In terms of technology, around 1910, standardised flight control systems were nowhere near sight.
The Wright Brothers had installed into the European version of their Flyer three control sticks, one for each type of motion.
The Curtiss pilot had in front of him a single steering post with a wheel at the upper end. Turning the wheel to the left or right steered the aeroplane to the left or right. Pushing the wheel forward directed the machine downwards; pulling the wheel made it climb. A third lever was attached to a yoke that spanned around the pilot's shoulders. When the airplane tipped to the left, the pilot naturally leaned to the right and the lever was moved to the right by the aviator’s shoulder. This caused the left stabilizing plane to be pulled down, thus initiating a roll of the plane to the right. With his left foot he controlled the accelerator pedal.
In Alberto Santos-Dumont’s ‘Demoiselle,’ the operator also used his back to achieve lateral control. On the Maurice Farman aeroplane, elevation was controlled by a steering wheel in front of the pilot. Blériot XI airplanes were steered much like conventional airplanes today – by a stick in front, the pilot controlled direction by lateral movements and elevation by shifting it back and forth.
Not only were the controls different, but so were the methods to teach flying, which varied depending on the type of aircraft. The two-seater Wright Flyers, in which both pilots were able to operate the airplane control, appeared to offer the easiest way. The master supervised his student and could interfere whenever necessary.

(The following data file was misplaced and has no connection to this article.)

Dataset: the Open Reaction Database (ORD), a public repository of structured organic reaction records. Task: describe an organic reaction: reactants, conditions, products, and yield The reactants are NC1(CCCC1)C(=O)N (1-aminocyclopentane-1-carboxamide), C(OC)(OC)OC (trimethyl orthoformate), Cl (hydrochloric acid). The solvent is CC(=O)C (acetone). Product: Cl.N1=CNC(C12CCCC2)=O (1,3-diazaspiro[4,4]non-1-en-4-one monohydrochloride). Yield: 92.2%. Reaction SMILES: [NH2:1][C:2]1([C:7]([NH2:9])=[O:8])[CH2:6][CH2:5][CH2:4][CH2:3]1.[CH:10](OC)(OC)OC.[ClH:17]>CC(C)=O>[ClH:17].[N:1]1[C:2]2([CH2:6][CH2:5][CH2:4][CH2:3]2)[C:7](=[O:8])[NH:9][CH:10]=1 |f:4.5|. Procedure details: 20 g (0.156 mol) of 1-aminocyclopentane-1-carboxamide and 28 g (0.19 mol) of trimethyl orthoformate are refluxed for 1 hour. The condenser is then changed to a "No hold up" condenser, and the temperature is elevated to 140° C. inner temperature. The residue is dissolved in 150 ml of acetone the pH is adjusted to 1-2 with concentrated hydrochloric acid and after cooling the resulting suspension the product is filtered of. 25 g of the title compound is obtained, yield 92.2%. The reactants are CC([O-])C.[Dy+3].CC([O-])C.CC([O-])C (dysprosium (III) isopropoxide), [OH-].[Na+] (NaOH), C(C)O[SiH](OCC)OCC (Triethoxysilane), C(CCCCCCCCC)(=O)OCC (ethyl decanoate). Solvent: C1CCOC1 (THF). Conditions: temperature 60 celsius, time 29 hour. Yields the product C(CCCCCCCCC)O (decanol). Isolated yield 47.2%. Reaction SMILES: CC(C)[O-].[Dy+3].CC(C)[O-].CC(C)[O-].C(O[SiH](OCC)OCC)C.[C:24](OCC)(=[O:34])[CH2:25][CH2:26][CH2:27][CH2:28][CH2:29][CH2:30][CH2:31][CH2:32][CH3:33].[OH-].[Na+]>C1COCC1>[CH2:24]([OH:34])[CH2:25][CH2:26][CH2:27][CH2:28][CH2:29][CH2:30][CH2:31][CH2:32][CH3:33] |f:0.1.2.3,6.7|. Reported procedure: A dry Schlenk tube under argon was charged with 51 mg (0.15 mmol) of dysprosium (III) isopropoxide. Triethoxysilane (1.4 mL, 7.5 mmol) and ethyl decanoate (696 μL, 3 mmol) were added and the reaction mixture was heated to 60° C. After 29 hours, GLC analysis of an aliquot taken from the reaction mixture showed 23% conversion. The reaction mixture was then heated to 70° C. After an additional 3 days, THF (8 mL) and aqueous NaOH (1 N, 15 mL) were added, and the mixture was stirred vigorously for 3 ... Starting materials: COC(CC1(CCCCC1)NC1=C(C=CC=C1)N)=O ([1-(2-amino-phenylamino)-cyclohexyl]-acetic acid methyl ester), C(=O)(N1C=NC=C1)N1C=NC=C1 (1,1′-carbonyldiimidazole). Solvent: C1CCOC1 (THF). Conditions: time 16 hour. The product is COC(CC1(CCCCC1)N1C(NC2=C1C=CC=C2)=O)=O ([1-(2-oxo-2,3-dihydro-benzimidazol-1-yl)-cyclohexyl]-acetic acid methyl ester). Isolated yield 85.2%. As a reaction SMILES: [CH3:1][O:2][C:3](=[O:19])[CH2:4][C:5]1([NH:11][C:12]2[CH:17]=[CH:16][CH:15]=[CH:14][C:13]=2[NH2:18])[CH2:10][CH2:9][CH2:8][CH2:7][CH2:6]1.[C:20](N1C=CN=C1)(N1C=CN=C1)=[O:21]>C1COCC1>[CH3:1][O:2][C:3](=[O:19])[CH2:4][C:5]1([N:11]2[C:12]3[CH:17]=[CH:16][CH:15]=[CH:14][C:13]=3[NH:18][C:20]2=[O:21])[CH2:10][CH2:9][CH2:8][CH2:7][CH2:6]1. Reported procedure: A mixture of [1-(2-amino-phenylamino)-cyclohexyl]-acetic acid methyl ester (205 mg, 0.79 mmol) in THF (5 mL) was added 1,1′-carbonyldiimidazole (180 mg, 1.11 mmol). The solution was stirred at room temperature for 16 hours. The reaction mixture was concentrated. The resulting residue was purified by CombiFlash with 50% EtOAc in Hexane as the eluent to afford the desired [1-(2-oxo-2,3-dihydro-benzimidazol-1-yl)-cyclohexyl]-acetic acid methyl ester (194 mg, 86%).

However, it was not as easy as it looked. The two-seated Wright Model A had, between the seats, a single control for roll and lateral movements; elevation was controlled by levers located on the outside of the pilot's seats.
Because of this mirror-inverted arrangement, pilots had to use their hands the other way around when they changed seats. Orville Wright admitted that he, being a right-hander, had sincere coordination problems when he once changed the control position from left to right. He described his trip as “the wildest flight of his life.” Only in 1911, and only after customer complaints, the Wrights installed a genuine double controller in their flyer.
On the Wright Model A, teacher and student shared the centre-mounted lateral control lever.
Credit: Library of Congress/Public Domain
Other aircraft designers quickly started copying the dual-control method by installing not only a second seat but also a second control position into their planes.
Depending on the design of the aircraft, instructor and student sat either side by side or one behind the other (tandem).
To reduce head resistance, Curtiss built only a single seat into his airplane. He tried to acquaint his student pilots to the new element by rolling and running exercises. The original aircraft ran with half throttle only; thus, the pilots would become used to the speed and the ‘feel’ of the machine. They learned to steer straight by using the rudder and the front control, and they could practice balance by using the ailerons. However, flight students preferred the dual-control method; and because the military also demanded two-seater, dual-control aircraft, Curtiss built exclusively such aircraft from 1912 on.
With this construction of wood wires and wire ropes, ‘Spuds’ Ellyson tested how seaplanes could take off from a ship.
Credit: The Curtiss Aviation Book
Curtiss himself never built a flight simulator. As part of the development of a seaplane for the US Navy, however, he designed a launch pad to allow the aircraft to take off from the ship without touching the water. Curtiss commissioned Lieutenant Theodore G. Ellyson, who had been detached from the Navy to support him, to do the job.
Ellyson erected a 16-foot-high platform on the shore of Keuka Lake, near Hammondsport. From the platform, a 250-foot wire rope was stretched to a pile underwater in the lake. A groove was made along the bottom of the floating body in which the cable fitted loosely, to guide it as it slid down, until it had enough uplift. A trial of this method of launching in September 1911 was entirely successful. “The machine started down the cable gathering headway and we all watched it gracefully rise into the air and fly out over the lake,” Curtiss enthused after the test.